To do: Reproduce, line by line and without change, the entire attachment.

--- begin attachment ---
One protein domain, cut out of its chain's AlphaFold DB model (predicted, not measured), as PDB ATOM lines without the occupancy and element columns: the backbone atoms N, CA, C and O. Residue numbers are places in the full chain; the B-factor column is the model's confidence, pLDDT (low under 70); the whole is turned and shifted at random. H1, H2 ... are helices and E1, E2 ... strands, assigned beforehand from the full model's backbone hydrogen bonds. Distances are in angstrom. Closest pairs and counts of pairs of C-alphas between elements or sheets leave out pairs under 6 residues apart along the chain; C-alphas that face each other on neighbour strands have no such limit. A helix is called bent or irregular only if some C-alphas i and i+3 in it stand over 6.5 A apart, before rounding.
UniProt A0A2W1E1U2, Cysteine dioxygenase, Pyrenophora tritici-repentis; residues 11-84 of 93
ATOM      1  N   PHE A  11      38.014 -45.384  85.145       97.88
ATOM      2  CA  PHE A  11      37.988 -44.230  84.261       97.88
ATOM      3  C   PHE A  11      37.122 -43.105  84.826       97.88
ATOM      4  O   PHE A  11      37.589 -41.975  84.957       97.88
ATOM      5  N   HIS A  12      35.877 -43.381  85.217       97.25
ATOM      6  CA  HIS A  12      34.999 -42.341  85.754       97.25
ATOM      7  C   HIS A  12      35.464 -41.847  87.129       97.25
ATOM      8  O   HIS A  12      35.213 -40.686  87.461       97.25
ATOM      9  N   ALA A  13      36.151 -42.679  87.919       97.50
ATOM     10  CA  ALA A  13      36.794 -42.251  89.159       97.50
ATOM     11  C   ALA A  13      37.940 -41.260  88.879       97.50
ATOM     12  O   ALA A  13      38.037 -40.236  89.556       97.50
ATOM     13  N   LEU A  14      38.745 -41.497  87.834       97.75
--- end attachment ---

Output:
One protein domain, cut out of its chain's AlphaFold DB model (predicted, not measured), as PDB ATOM lines without the occupancy and element columns: the backbone atoms N, CA, C and O. Residue numbers are places in the full chain; the B-factor column is the model's confidence, pLDDT (low under 70); the whole is turned and shifted at random. H1, H2 ... are helices and E1, E2 ... strands, assigned beforehand from the full model's backbone hydrogen bonds. Distances are in angstrom. Closest pairs and counts of pairs of C-alphas between elements or sheets leave out pairs under 6 residues apart along the chain; C-alphas that face each other on neighbour strands have no such limit. A helix is called bent or irregular only if some C-alphas i and i+3 in it stand over 6.5 A apart, before rounding.
UniProt A0A2W1E1U2, Cysteine dioxygenase, Pyrenophora tritici-repentis; residues 11-84 of 93
ATOM      1  N   PHE A  11      38.014 -45.384  85.145       97.88
ATOM      2  CA  PHE A  11      37.988 -44.230  84.261       97.88
ATOM      3  C   PHE A  11      37.122 -43.105  84.826       97.88
ATOM      4  O   PHE A  11      37.589 -41.975  84.957       97.88
ATOM      5  N   HIS A  12      35.877 -43.381  85.217       97.25
ATOM      6  CA  HIS A  12      34.999 -42.341  85.754       97.25
ATOM      7  C   HIS A  12      35.464 -41.847  87.129       97.25
ATOM      8  O   HIS A  12      35.213 -40.686  87.461       97.25
ATOM      9  N   ALA A  13      36.151 -42.679  87.919       97.50
ATOM     10  CA  ALA A  13      36.794 -42.251  89.159       97.50
ATOM     11  C   ALA A  13      37.940 -41.260  88.879       97.50
ATOM     12  O   ALA A  13      38.037 -40.236  89.556       97.50
ATOM     13  N   LEU A  14      38.745 -41.497  87.834       97.75